30 Apr 2012
Books/ Book Chapters
Confidence-Building for Global Challenges: The Experience of International Economic Law and Relations
A book chapter authored by Thomas Cottier, in "Ruth Greenspan Bell, Micah S. Ziegler, Barry Blechman, Brian Finlay, and Thomas Cottier. Building International Climate Cooperation: Lessons from the weapons and trade regimes for achieving international climate goals. Edited by Ruth Greenspan Bell and Micah S. Ziegler. Washington, DC: World Resources Institute, 2012".
The increasing pace of climate change, and society’s heretofore insufficient attempts to reduce our impact on the climate, challenges us to develop new ideas about how to reduce greenhouse gas emissions and adapt to rapid change. The causes of climate change are clear, and its impacts—from rising sea levels to melting glaciers to disappearing forests—are widespread. Climate change is a global concern still in need of global ambition and action.
In Durban, South Africa, in December 2011, 195 countries agreed to another round of climate negotiations. This process opens a window for fresh thinking about how to increase the ambition in tackling climate change. While work will continue toward a unifying agreement in the United Nations Framework Convention on Climate Change (UNFCCC), prudence suggests also investigating new ideas and additional forums. This report adds to the growing body of research that offers approaches toward this objective.
In Building International Climate Cooperation, the World Resources Institute (WRI) adds to the literature by spotlighting what climate negotiators might learn from colleagues working in two other arenas for many decades: control of weapons of mass destruction and economic relations such as trade and investment. Ruth Greenspan Bell and Micah S. Ziegler of WRI dig into these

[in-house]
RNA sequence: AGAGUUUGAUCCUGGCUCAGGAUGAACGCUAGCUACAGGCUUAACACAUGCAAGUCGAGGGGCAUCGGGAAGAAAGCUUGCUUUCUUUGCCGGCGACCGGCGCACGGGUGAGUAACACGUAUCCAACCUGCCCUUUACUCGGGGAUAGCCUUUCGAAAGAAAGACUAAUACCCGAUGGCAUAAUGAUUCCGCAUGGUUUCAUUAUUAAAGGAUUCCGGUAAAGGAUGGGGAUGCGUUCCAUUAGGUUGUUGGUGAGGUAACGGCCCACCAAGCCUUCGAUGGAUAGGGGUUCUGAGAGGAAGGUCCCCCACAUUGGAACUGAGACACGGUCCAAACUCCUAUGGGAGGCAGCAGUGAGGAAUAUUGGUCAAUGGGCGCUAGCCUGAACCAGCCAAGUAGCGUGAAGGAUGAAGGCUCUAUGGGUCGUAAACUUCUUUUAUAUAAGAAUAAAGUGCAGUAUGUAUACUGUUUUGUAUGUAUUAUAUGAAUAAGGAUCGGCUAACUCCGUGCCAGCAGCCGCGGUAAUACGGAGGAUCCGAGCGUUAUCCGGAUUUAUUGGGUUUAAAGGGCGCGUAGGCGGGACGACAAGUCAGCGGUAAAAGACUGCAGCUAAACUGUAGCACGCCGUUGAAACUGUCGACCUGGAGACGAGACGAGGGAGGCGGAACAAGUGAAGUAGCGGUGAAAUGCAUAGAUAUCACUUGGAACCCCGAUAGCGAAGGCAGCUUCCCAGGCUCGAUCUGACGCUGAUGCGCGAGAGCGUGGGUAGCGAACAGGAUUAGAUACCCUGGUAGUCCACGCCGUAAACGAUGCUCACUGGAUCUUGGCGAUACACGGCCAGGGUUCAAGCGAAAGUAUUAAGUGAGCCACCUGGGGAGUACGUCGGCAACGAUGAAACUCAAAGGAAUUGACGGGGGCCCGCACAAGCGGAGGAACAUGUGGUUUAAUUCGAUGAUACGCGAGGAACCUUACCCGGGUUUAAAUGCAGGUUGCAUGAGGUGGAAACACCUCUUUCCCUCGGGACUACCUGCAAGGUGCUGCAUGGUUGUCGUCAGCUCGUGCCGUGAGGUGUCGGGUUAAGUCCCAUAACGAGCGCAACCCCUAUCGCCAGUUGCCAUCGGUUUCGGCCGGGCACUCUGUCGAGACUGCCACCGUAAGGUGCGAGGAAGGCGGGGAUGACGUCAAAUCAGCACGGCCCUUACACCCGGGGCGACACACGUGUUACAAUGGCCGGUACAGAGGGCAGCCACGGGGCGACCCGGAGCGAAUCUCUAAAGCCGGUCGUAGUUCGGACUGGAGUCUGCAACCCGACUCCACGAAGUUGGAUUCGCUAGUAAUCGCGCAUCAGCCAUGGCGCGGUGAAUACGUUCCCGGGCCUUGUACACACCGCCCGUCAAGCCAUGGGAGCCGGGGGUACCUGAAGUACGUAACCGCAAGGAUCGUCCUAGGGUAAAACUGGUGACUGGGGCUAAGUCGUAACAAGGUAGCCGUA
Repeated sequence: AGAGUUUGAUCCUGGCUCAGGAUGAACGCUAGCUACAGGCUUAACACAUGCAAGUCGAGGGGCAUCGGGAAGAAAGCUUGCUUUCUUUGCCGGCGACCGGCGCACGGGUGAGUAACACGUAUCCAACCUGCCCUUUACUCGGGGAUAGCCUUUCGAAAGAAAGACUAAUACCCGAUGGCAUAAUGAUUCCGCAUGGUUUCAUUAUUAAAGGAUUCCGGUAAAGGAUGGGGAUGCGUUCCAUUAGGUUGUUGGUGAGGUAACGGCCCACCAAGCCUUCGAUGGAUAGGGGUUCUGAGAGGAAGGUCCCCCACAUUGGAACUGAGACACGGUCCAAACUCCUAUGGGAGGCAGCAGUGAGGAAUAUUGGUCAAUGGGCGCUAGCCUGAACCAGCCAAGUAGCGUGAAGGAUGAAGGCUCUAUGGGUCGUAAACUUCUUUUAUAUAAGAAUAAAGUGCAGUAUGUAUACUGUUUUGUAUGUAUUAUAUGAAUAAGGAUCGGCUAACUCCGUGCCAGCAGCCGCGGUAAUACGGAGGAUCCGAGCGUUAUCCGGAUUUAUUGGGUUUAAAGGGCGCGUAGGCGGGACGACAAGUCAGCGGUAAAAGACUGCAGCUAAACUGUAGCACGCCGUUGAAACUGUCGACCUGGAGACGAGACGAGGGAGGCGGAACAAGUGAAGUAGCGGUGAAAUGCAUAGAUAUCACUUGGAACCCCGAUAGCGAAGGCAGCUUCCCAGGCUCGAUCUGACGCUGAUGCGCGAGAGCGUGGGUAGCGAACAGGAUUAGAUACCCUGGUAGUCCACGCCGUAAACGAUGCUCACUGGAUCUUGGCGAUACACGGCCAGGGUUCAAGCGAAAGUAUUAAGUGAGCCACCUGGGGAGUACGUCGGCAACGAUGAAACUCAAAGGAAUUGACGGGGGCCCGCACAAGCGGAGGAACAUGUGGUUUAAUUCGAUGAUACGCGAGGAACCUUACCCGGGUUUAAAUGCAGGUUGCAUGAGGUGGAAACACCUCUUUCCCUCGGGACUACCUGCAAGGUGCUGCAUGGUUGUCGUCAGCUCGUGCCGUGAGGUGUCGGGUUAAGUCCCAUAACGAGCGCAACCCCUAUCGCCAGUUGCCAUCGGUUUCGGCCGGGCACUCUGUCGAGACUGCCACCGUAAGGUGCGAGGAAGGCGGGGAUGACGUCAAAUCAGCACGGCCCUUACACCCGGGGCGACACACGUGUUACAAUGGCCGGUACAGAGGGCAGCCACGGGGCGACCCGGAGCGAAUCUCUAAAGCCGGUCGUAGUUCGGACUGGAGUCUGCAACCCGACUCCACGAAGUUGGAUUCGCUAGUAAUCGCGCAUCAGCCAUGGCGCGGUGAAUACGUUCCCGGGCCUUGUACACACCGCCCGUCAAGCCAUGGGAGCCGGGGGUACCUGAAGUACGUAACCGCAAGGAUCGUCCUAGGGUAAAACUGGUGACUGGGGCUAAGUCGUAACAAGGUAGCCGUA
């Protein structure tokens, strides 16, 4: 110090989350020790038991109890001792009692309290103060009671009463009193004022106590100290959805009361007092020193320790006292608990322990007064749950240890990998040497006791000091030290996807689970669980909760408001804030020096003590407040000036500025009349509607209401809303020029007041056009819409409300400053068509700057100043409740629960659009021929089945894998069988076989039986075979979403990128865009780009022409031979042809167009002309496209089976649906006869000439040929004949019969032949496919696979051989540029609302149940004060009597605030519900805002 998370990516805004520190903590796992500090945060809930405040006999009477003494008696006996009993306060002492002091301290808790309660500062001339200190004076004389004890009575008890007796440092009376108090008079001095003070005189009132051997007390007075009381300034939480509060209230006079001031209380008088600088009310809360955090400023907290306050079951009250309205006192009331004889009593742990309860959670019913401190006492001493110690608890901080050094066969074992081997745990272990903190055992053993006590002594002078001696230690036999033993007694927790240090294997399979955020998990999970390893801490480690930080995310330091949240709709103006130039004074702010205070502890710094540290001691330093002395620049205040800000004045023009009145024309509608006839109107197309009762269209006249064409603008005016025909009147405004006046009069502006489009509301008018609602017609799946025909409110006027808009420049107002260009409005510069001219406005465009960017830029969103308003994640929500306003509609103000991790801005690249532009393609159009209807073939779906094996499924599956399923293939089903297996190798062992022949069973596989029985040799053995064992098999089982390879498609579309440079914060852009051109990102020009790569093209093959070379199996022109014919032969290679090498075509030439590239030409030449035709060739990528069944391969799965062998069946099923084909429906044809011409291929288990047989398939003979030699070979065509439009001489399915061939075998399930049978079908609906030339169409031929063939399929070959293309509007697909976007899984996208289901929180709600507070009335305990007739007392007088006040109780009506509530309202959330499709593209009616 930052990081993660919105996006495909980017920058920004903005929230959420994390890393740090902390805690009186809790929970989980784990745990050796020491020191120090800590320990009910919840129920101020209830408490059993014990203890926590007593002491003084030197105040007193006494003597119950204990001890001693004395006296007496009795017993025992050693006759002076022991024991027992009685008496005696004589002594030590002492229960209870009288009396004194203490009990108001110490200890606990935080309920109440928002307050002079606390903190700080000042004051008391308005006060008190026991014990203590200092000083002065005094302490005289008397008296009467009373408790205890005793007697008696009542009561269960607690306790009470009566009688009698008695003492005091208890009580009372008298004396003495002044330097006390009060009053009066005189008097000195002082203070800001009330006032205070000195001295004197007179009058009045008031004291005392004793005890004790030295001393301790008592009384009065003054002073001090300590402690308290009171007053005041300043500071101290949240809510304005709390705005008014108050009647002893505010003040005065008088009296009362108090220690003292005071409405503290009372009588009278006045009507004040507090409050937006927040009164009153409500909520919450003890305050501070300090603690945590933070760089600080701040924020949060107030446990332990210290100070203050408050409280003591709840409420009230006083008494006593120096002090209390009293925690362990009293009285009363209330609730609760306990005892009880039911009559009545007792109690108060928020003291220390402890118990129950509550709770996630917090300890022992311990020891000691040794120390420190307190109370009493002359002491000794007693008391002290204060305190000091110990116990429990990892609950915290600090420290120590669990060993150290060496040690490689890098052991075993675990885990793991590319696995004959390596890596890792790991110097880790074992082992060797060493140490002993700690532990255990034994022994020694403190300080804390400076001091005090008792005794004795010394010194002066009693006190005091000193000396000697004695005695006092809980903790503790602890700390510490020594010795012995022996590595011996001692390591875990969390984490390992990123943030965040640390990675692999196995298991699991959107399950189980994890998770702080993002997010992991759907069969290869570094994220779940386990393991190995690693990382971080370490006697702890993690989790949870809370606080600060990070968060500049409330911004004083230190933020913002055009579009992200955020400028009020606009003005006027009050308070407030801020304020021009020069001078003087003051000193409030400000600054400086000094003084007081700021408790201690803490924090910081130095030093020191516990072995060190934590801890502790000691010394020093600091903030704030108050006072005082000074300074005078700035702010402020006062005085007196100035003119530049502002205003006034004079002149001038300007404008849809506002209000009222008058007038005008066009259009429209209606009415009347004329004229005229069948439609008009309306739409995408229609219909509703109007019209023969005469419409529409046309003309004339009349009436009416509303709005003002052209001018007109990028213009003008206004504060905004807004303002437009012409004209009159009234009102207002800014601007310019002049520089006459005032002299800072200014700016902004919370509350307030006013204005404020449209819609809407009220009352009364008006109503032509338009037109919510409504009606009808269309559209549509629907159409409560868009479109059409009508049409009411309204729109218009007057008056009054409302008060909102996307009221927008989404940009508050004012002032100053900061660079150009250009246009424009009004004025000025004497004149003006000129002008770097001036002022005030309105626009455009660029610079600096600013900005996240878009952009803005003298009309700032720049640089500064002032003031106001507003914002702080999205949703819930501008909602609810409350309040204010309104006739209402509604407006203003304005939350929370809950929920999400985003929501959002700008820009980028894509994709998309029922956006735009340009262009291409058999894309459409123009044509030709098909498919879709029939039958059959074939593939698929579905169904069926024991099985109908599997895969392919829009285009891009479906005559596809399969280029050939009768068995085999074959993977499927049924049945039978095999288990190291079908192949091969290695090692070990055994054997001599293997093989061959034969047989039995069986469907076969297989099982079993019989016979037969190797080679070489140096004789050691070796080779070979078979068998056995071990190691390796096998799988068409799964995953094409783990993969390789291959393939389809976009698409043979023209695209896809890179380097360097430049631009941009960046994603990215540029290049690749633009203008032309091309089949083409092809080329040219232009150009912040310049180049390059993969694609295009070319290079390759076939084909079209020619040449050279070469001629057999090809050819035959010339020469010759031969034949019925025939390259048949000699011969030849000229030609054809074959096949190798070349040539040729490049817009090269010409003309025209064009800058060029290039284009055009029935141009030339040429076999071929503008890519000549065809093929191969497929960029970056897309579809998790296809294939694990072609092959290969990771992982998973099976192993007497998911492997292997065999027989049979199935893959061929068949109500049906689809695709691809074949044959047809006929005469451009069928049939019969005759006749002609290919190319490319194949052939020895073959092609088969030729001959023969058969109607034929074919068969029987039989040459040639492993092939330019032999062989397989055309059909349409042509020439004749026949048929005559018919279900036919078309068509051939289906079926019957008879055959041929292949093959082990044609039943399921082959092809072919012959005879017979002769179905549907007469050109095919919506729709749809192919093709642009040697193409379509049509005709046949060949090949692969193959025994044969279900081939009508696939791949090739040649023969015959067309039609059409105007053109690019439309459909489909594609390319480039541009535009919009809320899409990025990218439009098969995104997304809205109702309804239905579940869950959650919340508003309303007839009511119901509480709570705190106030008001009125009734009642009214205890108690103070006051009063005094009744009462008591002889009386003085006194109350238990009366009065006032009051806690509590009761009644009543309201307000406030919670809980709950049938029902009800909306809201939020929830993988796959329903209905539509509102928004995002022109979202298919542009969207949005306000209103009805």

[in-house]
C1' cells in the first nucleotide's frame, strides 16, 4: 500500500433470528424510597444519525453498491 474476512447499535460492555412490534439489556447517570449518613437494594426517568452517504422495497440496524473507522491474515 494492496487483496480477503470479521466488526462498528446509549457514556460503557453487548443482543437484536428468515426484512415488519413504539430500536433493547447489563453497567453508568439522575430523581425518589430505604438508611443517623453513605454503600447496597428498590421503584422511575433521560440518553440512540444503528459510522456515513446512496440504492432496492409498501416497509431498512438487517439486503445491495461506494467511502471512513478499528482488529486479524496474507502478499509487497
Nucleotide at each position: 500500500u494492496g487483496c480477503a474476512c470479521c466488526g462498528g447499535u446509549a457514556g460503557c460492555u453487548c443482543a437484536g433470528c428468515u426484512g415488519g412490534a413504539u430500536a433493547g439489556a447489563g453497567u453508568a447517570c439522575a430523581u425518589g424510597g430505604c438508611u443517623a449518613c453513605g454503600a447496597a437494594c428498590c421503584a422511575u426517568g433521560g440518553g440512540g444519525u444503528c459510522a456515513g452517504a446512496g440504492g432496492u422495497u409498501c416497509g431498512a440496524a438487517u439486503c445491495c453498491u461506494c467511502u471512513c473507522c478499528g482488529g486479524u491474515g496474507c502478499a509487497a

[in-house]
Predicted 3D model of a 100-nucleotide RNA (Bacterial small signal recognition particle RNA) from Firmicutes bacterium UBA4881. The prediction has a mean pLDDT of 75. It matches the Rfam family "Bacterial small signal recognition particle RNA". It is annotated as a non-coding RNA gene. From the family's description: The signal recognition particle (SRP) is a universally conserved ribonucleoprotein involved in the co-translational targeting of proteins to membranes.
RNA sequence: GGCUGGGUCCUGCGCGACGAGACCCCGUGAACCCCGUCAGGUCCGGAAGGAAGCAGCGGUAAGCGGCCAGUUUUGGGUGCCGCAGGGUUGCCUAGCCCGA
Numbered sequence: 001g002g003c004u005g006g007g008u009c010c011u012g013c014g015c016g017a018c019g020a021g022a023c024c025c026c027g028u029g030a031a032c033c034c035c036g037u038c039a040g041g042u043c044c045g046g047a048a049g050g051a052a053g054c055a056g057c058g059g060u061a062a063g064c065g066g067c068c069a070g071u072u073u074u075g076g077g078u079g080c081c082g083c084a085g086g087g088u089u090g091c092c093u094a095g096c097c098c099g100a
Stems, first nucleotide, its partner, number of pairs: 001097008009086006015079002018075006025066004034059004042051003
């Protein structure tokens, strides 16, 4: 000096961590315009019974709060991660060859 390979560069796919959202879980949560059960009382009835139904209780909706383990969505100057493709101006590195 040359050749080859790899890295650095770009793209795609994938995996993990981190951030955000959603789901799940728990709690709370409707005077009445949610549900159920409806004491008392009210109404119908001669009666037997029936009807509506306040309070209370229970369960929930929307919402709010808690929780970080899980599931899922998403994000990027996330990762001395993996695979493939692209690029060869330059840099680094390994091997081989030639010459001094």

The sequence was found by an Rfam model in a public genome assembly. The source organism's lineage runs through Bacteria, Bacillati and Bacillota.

fields and other sources to consider what might be applicable in the climate negotiations given their unique history. Bell’s and Ziegler’s overview focuses first on building trust and means of verification. Their analysis leads them to explore broader lessons, such as ways of making progress when major players stall and the potential for decoupling issues or assigning them to other bodies.
Complementing and providing background for the overview are papers written from the point of view of experts in weapons control and economic law. These experts start from their knowledge of negotiations in their arenas and apply their experience to the challenge of climate change. A paper by Barry Blechman and Brian Finlay of the Stimson Center in Washington, D.C., examines how incremental progress on controlling nuclear weapons was made in a range of forums. A second paper by Thomas Cottier of the World Trade Institute in Bern, Switzerland, outlines the many elements of law and institutions governing trade and other economic issues at the global, regional, and bilateral levels. He notes that economic law is based on reciprocity balancing concessions and commitments. It has been most successful using bottom-up processes and building consensus on package deals.
We hope that this report will inform and stimulate further dialogue on additional pathways toward the existential imperative of capping and reducing global greenhouse gases. Some focus, naturally, will be on the UNFCCC process itself. However, we should not limit ourselves to only one forum.